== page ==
Page 107 - Jewish Book Annual Volume 51

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BILIK /
TSENE-RENE:
A YIDDISH LITERARY SUCCESS
99
insight into why the
Tsene-rene
was more successful than pre­
vious
taytsh-khumoshim
[Bible translations]. These were mainly
literal word-for-word translations that glossed the individual
passage but not the sense of the verse. They were soon super-
ceded by works which added legends and midrashic elements
to the biblical text, such as Jehudah Leib Bresch’s edition of
the Pentateuch (Cremona, 1560). This work was the model for
Rabbi Isaac ben Sampson’s
Taytsh-khumesh
(1610). He justified
the religious book in Yiddish by citing the practices of ancient
times: “In olden days our books that [were] most difficult....were
written in Hebrew only to a limited degree; mostly they were
written in the vernacular of the simple man.”9 These well in-
tentioned works never captured the imagination as did the
Tsene-rene',
nor did the stylistically more akin
Lange Megile
(Cra­
cow, 1589) by Leyb ben Moyshe Melir. But even this colorful,
folkloric and very free paraphrase of the Book of Esther never
achieved the overwhelming popularity of the
Tsene-rene.
10
INTENDED AUDIENCE
The euphonious title derives from the Yiddish pronunciation
of the first two words of the Song of Songs 3:11, “Go forth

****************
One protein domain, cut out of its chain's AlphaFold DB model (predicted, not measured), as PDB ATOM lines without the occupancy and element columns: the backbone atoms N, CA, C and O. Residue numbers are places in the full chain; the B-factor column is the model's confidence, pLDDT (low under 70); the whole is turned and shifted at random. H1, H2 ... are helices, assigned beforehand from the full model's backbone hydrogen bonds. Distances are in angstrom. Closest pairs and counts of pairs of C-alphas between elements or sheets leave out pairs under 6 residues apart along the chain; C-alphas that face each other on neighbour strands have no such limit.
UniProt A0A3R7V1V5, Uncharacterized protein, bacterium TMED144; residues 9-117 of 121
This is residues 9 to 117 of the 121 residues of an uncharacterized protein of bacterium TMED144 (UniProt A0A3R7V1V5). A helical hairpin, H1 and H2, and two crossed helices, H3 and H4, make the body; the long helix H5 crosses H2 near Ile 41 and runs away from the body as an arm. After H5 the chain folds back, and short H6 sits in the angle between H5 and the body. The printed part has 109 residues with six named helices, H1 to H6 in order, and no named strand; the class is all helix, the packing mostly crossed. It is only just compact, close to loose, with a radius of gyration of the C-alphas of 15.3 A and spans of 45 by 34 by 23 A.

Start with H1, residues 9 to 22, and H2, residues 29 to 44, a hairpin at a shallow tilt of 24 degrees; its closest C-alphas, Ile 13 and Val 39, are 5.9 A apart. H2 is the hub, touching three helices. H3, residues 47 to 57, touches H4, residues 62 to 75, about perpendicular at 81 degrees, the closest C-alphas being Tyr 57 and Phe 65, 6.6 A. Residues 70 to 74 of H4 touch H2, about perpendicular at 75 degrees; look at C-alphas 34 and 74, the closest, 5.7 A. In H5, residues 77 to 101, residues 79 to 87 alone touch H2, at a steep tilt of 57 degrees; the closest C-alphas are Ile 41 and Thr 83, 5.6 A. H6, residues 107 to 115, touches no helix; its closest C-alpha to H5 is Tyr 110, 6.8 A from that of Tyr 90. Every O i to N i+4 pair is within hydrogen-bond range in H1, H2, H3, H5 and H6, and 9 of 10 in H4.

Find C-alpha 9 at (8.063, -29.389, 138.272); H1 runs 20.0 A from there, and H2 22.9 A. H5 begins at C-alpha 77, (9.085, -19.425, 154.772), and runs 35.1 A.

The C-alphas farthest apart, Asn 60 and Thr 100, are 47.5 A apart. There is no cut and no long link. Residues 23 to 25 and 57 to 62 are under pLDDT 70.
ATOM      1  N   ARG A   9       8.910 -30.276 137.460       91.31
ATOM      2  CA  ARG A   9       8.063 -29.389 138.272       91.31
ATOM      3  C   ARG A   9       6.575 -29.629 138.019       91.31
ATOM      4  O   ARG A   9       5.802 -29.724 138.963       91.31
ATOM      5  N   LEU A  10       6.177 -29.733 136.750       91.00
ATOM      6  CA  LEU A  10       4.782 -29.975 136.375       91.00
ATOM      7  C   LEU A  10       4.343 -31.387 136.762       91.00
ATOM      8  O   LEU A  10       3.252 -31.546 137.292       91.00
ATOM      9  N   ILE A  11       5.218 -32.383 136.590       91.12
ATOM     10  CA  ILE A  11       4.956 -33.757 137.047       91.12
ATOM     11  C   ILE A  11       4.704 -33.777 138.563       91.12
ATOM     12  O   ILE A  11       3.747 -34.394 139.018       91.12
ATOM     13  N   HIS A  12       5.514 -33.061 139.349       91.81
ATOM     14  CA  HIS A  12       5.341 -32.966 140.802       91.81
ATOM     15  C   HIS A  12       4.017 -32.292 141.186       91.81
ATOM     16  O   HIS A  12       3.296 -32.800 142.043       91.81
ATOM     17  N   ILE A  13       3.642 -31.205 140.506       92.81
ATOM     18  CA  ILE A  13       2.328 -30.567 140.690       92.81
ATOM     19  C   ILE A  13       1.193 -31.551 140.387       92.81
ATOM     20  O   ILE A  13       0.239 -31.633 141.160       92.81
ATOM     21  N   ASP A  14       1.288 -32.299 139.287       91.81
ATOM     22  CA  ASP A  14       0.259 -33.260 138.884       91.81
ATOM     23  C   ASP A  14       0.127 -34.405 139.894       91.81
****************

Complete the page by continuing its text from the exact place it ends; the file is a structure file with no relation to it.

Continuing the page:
O maidens of Zion and gaze....” And although the grammatical
structure appears to be directed at female readers, there is no
doubt, as the title pages of numerous editions indicate, that
Yankev ben Yitskhok Ashkenazi, like so many of his colleagues,
intended that his work be read by men and women.1 Notwith­
standing the author’s stated intention, the work has been known
for centuries as the “Women’s Torah .” Like the aforementioned
taytsh-khumoshim
, the
Tsene-rene
is also an exegetical retelling of
the Pentateuch, the
haftoyres,
and the five
megiles
along with sto­
ries from the Midrash and other aggadic sources. These other
works followed talmudic typographical conventions with the
9. Weinreich,
History,
277.
10. Zinberg,
Geshikhte,
146-9.
11. Max Gruenbaum in 1894 designated the older Yiddish literature as “wom­
en’s literature” and critics and scholars have cited title pages to show that
men also read Yiddish literature. Erik, Zinberg and Niger cite title pages
but also have a feminist ideological agenda. Niger writes in a famous it­
alicized sentence:
Yiddish literature is perhaps the only one among world literatures,
which until recent times depended on the female, rather than the male reader.